Eugene Tssui / Tsui Design and Research, Inc.

Modeled after African termite mounds, the Ultima could house around one million inhabitants.

Back in 1991, architect Eugene Tssui designed a tower that would put all other modern skyscrapers to shame. At a mile wide and two miles tall, plans for the Ultima far surpassed the height of any artificial structure the world had ever seen. More importantly, its design promised to solve many of the complicated issues plaguing urban areas.

The concept for the Ultima began as part of a contracted study of the San Francisco Bay area, during which Tssui and his team were struck by how few park-like spaces the city had to offer. In an effort to minimize urban sprawl and preserve what natural spaces were left, Tssui designed a vertical structure modeled after African termite mounds—the tallest structures not made by man—which can reach up to 30 feet in height. The end goal, Tsui says, was an ambitious one: to make San Francisco “a benchmark for ecologic living for the entire planet.”

Building an ecosystem

Throughout his career, Tssui has been known for his unconventional designs, which often highlight nature and its ecological principles. The Ultima tower is just one of Tssui’s many unbuilt proposals. Others include the Strait of Gibraltar Floating Bridge, ​which sets out to connect Europe and Africa, and an “Eye in the Sky” tower that would equal the height of three Seattle Space Needles.

But the Ultima is unique in that it would essentially function as a microcosm of a sustainable city: The structure is designed to consist of 120 levels, each with its own mini-ecosystem featuring lakes, skies, hills, and rivers. In place of an air conditioning system, aerodynamic windows would help to cool the interior. Just as water from the bottom of an African termite mound cools the rest of the structure, waterfalls on the lower levels—and a giant surrounding lake—would also provide natural air conditioning (cool air rises and is warmed by bodily activity on the upper levels). And a series of mirrors at the building’s core would reflect sunlight throughout.

(Eugene Tssui / Tsui Design and Research, Inc., Shawn Zamechek / Wikimedia Commons)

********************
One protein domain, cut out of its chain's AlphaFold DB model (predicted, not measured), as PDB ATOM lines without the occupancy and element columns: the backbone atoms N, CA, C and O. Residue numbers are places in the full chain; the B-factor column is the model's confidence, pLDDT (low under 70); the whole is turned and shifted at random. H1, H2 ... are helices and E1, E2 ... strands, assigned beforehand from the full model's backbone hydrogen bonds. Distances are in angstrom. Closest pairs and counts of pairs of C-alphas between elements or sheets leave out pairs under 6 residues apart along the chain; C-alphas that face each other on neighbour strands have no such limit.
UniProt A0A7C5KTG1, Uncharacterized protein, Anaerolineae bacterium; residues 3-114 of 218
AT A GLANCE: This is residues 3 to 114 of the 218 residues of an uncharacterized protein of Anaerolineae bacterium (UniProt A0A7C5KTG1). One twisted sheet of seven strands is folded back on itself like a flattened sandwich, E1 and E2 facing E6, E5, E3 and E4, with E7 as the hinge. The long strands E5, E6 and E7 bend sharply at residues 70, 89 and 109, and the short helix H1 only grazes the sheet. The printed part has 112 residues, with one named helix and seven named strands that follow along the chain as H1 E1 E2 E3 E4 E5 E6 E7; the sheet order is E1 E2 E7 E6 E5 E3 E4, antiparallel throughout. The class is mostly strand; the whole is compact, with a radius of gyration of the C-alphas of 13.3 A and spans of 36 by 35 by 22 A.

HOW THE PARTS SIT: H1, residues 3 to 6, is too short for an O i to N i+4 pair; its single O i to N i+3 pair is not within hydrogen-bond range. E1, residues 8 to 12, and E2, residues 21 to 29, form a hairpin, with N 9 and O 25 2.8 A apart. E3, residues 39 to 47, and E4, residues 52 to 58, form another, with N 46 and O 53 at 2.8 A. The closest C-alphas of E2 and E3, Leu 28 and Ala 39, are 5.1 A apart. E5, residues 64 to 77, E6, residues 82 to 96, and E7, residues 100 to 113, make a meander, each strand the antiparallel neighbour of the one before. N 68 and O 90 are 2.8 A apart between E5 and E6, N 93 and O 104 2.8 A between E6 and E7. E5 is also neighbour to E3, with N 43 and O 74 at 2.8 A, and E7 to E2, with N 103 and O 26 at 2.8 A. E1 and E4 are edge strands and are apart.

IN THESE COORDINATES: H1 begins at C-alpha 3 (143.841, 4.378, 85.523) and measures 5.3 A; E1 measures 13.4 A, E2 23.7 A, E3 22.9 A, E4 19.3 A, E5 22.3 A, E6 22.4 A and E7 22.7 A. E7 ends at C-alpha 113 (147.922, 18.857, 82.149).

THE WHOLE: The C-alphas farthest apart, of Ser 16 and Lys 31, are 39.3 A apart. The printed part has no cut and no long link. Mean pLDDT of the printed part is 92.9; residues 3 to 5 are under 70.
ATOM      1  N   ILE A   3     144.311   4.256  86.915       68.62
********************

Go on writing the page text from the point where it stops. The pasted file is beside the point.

The building’s technology is also designed to conserve resources. The structure itself would be made of recycled building materials, and each level would feature composting toilets and natural water cleansing systems.

Still, there was the question of how to power a building of this magnitude in a sustainable way. Even 25 years ago, Tssui knew that solar and wind energy would be the answer. Ultima’s entire surface is designed to be clothed in photovoltaic solar cells, and a number of windmills would supply the rest of the power needed to keep the structure running.

Futuristic innovation

Given the size of the Ultima, one can only imagine how difficult it could be to navigate. To address this issue, Tssui’s concept offers residents and visitors easy access: The Ultima’s 12-story high-speed elevators are designed with a complex system of vertically-stacked trains that would theoretically stop at 30 floors simultaneously.

To protect the building in the event of an earthquake, Tssui also devised a system of cables in the shape of double helixes, which form a net around its entire surface. This allows the whole building to absorb stress as opposed to one vulnerable area.

An aerial view of Tssui’s plan. (Eugene Tssui / Tssui Design and Research, Inc.)

Perhaps the most revolutionary aspect of the Ultima, however, is its intended ability to house the entire population of San Francisco. Tssui estimates that the structure could accommodate around one million individuals. To this day, this is a particularly crucial feature for a city with a growing concentration of residents and an aversion to new development. Creating a vertical structure that would eliminate sprawl and offer a gargantuan amount of commercial and residential spaces could all but eliminate San Francisco’s issues of housing accessibility.

Issues with the city

Of course, Tssui’s design is more visionary than realistic. To pull it off, the estimated cost was set at $150 billion—far more than the city of San Francisco or its potential residents could afford (though Tssui contends that the structure would be more cost-effective in the long run compared to how much the city spends on real estate and capital). But, money aside, San Francisco has been quite resistant to Tssui’s unorthodox designs.

“San Francisco has this prejudicial view of what architecture ought to be, and it’s a very backward and provincial view,” Tssui says. “There’s a very strange, discriminatory prejudice for retaining that ancient model of San Francisco [at the turn of the century]. It’s been a huge challenge to defy that, and I’ve had nothing but troubles trying to create something innovative and meaningful and purposeful.”

But the city alone isn’t to blame. Steven Schwartz, a former intern at Tssui’s design firm, told SF Gate in 2007 that “design review boards are not that forward-thinking aesthetic-wise. And Eugene won't compromise and make things more boxlike."

Nor should he have to. Even if Tssui’s vision verges on the fantastic, the Ultima could still leave a lasting impact on urban communities. If future architects are able to draw upon even a single aspect of Tssui’s design, our city structures—and the lives of residents in general—could be vastly improved.

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